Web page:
Any concern that a defensive-minded coach like Barry Trotz would have a deleterious effect on Ovechkin's scoring touch evaporated last month when the 29-year-old Capitals winger went on a 12 goals in 13 games scorched-ice tear. In the process he vaulted to the top of the league scoring race, with 31 goals. Almost as important, he has improved his plus-minus rating from an abysmal -35 last year to +11. With Washington solidly in playoff position, Ovechkin's next challenge will be to lead the Capitals deep into the postseason, something he has yet to do in his nine previous NHL seasons.
It's not a happy time to cheer or play for the Maple Leafs. Disgusted fans are tossing jerseys onto the ice at Air Canada Centre, and players spurned an end-of-game stick salute in November. With the team in a free fall (Toronto is 3-16-1 since Dec. 18), Kessel has borne the majority of the blame, especially after coach Randy Carlyle was dismissed last month. Reports have suggested that the irascible winger is uncoachable, and columnists have recently endorsed the idea of trading him despite the fact that Kessel—who has led the team in scoring every season since he came to town in a trade with the Bruins in September 2009—is the team's best player.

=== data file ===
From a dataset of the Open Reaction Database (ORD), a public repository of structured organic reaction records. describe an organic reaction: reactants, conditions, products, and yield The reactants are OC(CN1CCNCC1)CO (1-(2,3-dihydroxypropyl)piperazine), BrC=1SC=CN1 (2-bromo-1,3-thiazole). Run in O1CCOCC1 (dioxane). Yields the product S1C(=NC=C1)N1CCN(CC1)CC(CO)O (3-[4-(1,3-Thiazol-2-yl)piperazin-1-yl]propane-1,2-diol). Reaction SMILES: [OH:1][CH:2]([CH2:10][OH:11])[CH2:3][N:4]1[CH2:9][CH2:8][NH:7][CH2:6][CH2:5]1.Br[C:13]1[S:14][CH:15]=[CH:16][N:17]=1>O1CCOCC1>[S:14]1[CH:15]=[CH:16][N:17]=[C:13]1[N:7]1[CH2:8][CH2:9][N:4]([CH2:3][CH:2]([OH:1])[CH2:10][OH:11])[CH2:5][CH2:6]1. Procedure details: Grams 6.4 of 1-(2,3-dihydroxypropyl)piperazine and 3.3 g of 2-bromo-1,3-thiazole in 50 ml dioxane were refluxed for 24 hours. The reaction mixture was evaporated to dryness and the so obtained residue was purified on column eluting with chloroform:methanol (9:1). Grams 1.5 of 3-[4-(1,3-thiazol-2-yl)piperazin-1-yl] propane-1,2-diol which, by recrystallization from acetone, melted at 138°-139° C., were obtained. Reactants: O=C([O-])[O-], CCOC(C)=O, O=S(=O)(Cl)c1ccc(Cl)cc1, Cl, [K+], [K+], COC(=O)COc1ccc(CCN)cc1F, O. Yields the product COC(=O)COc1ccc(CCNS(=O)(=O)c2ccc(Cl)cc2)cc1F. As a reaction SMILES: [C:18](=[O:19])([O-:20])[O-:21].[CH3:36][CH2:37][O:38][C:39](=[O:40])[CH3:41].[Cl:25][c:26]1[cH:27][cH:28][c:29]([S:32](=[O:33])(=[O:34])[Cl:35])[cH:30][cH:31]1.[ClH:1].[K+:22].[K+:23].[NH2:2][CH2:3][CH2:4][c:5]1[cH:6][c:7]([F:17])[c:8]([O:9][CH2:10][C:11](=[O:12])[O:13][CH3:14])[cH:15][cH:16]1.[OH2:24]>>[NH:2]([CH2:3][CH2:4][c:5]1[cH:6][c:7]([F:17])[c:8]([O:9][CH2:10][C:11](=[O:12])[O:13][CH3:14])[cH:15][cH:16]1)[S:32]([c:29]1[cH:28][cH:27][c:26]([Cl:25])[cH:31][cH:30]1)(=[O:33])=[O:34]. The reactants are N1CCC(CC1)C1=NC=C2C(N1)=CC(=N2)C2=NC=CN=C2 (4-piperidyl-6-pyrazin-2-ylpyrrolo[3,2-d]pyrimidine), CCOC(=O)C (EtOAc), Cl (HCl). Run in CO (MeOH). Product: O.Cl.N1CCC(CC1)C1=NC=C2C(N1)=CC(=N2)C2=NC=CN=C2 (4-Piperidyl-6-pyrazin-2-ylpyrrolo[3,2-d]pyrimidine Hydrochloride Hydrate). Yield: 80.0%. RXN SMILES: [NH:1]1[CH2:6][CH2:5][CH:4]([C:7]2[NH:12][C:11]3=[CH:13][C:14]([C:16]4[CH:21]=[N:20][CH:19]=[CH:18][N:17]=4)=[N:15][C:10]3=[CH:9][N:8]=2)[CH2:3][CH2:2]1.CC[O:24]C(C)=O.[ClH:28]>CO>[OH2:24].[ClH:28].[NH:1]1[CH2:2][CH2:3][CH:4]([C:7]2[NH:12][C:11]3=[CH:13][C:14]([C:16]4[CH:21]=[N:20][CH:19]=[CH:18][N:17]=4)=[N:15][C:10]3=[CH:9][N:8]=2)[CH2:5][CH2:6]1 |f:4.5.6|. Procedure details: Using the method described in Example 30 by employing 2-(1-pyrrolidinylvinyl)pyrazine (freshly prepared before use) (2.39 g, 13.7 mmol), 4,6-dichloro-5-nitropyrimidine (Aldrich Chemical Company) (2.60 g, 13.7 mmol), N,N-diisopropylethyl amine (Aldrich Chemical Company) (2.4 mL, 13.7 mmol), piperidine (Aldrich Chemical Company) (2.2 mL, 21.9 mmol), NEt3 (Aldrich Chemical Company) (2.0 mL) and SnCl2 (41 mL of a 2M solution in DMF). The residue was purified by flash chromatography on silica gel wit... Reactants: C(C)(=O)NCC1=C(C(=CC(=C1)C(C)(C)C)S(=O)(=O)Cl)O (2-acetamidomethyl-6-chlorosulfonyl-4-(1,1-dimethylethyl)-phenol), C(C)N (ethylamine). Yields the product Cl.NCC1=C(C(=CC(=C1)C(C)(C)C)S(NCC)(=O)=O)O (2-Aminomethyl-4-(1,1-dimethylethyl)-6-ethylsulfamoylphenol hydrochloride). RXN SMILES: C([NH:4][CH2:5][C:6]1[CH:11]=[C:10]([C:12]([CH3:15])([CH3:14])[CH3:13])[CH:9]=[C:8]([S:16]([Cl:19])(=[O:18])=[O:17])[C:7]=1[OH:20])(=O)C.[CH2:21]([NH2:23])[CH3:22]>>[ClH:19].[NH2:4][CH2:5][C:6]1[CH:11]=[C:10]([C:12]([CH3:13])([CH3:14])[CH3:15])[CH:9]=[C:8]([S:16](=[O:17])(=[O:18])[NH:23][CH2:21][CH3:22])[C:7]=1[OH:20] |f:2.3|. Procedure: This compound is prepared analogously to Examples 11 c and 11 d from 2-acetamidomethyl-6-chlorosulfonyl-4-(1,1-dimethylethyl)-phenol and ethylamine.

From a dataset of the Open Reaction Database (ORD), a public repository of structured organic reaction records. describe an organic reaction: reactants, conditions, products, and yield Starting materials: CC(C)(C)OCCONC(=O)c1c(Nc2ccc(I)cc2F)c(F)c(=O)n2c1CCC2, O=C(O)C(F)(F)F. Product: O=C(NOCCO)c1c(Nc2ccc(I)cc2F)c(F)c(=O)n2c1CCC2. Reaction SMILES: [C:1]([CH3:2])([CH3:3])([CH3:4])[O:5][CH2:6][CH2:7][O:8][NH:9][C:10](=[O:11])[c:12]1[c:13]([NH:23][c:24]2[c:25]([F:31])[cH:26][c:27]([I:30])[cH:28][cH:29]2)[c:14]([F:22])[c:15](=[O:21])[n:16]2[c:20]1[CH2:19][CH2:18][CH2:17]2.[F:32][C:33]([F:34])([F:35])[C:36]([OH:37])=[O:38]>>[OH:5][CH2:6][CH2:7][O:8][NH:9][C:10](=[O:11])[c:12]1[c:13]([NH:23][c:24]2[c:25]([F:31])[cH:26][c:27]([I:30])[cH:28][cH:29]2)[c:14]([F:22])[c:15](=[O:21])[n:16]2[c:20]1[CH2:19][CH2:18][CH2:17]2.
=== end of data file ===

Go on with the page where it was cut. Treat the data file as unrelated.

The 18-year-old center from Ontario won't play an NHL game until next October, but as the most highly touted prospect since Sidney Crosby, McDavid will be the focus of intense scrutiny in the lead-up to the NHL draft in June. With 72 points in just 28 games this season for the OHL's Erie Otters, the prohibitive favorite to go No. 1 represents a gleaming consolation prize for one of the league's bottom-dwelling teams, probably the Oilers or the Sabres.